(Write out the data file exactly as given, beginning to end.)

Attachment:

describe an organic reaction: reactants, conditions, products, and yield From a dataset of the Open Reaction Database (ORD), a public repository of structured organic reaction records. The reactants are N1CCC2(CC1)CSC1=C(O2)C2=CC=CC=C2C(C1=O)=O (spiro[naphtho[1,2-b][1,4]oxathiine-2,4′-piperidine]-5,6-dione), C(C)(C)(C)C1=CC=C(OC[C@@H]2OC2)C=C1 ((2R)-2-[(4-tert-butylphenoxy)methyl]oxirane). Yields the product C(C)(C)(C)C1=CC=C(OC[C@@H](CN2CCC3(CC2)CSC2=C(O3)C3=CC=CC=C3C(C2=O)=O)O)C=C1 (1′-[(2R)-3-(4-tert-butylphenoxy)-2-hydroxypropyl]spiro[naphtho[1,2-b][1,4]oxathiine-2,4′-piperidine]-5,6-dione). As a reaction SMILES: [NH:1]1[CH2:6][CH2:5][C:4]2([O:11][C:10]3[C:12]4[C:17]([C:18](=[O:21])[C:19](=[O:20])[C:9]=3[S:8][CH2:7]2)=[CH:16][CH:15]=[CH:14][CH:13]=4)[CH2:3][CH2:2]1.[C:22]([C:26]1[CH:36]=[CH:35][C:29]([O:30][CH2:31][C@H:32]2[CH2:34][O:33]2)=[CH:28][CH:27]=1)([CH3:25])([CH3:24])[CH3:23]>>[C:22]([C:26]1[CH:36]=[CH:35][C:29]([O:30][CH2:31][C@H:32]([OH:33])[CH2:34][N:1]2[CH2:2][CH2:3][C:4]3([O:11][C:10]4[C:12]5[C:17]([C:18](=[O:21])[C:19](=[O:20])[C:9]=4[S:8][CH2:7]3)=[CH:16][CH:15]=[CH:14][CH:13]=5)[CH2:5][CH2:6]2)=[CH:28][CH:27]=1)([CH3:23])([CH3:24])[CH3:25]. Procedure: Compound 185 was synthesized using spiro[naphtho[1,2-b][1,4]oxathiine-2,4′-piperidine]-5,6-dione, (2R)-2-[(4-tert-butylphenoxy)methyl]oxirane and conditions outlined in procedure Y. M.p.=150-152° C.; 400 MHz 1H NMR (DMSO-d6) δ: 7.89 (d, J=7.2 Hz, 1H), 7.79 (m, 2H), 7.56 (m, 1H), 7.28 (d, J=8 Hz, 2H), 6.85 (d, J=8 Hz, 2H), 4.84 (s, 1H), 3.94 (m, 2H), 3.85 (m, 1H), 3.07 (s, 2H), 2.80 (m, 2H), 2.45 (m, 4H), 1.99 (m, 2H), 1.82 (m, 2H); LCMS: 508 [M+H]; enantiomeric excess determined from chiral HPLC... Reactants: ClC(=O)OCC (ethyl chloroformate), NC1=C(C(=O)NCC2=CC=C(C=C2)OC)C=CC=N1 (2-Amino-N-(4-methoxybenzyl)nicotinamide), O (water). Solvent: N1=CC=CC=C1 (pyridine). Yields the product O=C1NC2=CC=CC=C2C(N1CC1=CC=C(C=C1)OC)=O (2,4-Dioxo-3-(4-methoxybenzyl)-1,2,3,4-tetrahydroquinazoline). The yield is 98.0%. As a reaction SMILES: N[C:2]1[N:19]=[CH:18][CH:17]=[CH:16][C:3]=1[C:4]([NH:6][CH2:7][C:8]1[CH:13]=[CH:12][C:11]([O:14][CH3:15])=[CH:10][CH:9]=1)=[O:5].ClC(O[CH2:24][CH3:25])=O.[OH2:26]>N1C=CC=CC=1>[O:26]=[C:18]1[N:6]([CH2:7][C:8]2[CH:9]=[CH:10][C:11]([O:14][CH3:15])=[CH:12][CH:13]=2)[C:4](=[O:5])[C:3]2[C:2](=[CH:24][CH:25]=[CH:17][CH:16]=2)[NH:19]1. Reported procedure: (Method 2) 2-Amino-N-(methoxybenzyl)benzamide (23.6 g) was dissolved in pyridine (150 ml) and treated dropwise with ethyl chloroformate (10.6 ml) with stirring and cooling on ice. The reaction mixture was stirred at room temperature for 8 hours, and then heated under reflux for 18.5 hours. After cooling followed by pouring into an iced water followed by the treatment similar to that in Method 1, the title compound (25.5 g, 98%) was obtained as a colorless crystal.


describe an organic reaction: reactants, conditions, products, and yield From a dataset of the Open Reaction Database (ORD), a public repository of structured organic reaction records. The reactants are N1CCC2(CC1)CSC1=C(O2)C2=CC=CC=C2C(C1=O)=O (spiro[naphtho[1,2-b][1,4]oxathiine-2,4′-piperidine]-5,6-dione), C(C)(C)(C)C1=CC=C(OC[C@@H]2OC2)C=C1 ((2R)-2-[(4-tert-butylphenoxy)methyl]oxirane). Yields the product C(C)(C)(C)C1=CC=C(OC[C@@H](CN2CCC3(CC2)CSC2=C(O3)C3=CC=CC=C3C(C2=O)=O)O)C=C1 (1′-[(2R)-3-(4-tert-butylphenoxy)-2-hydroxypropyl]spiro[naphtho[1,2-b][1,4]oxathiine-2,4′-piperidine]-5,6-dione). As a reaction SMILES: [NH:1]1[CH2:6][CH2:5][C:4]2([O:11][C:10]3[C:12]4[C:17]([C:18](=[O:21])[C:19](=[O:20])[C:9]=3[S:8][CH2:7]2)=[CH:16][CH:15]=[CH:14][CH:13]=4)[CH2:3][CH2:2]1.[C:22]([C:26]1[CH:36]=[CH:35][C:29]([O:30][CH2:31][C@H:32]2[CH2:34][O:33]2)=[CH:28][CH:27]=1)([CH3:25])([CH3:24])[CH3:23]>>[C:22]([C:26]1[CH:36]=[CH:35][C:29]([O:30][CH2:31][C@H:32]([OH:33])[CH2:34][N:1]2[CH2:2][CH2:3][C:4]3([O:11][C:10]4[C:12]5[C:17]([C:18](=[O:21])[C:19](=[O:20])[C:9]=4[S:8][CH2:7]3)=[CH:16][CH:15]=[CH:14][CH:13]=5)[CH2:5][CH2:6]2)=[CH:28][CH:27]=1)([CH3:23])([CH3:24])[CH3:25]. Procedure: Compound 185 was synthesized using spiro[naphtho[1,2-b][1,4]oxathiine-2,4′-piperidine]-5,6-dione, (2R)-2-[(4-tert-butylphenoxy)methyl]oxirane and conditions outlined in procedure Y. M.p.=150-152° C.; 400 MHz 1H NMR (DMSO-d6) δ: 7.89 (d, J=7.2 Hz, 1H), 7.79 (m, 2H), 7.56 (m, 1H), 7.28 (d, J=8 Hz, 2H), 6.85 (d, J=8 Hz, 2H), 4.84 (s, 1H), 3.94 (m, 2H), 3.85 (m, 1H), 3.07 (s, 2H), 2.80 (m, 2H), 2.45 (m, 4H), 1.99 (m, 2H), 1.82 (m, 2H); LCMS: 508 [M+H]; enantiomeric excess determined from chiral HPLC... Reactants: ClC(=O)OCC (ethyl chloroformate), NC1=C(C(=O)NCC2=CC=C(C=C2)OC)C=CC=N1 (2-Amino-N-(4-methoxybenzyl)nicotinamide), O (water). Solvent: N1=CC=CC=C1 (pyridine). Yields the product O=C1NC2=CC=CC=C2C(N1CC1=CC=C(C=C1)OC)=O (2,4-Dioxo-3-(4-methoxybenzyl)-1,2,3,4-tetrahydroquinazoline). The yield is 98.0%. As a reaction SMILES: N[C:2]1[N:19]=[CH:18][CH:17]=[CH:16][C:3]=1[C:4]([NH:6][CH2:7][C:8]1[CH:13]=[CH:12][C:11]([O:14][CH3:15])=[CH:10][CH:9]=1)=[O:5].ClC(O[CH2:24][CH3:25])=O.[OH2:26]>N1C=CC=CC=1>[O:26]=[C:18]1[N:6]([CH2:7][C:8]2[CH:9]=[CH:10][C:11]([O:14][CH3:15])=[CH:12][CH:13]=2)[C:4](=[O:5])[C:3]2[C:2](=[CH:24][CH:25]=[CH:17][CH:16]=2)[NH:19]1. Reported procedure: (Method 2) 2-Amino-N-(methoxybenzyl)benzamide (23.6 g) was dissolved in pyridine (150 ml) and treated dropwise with ethyl chloroformate (10.6 ml) with stirring and cooling on ice. The reaction mixture was stirred at room temperature for 8 hours, and then heated under reflux for 18.5 hours. After cooling followed by pouring into an iced water followed by the treatment similar to that in Method 1, the title compound (25.5 g, 98%) was obtained as a colorless crystal.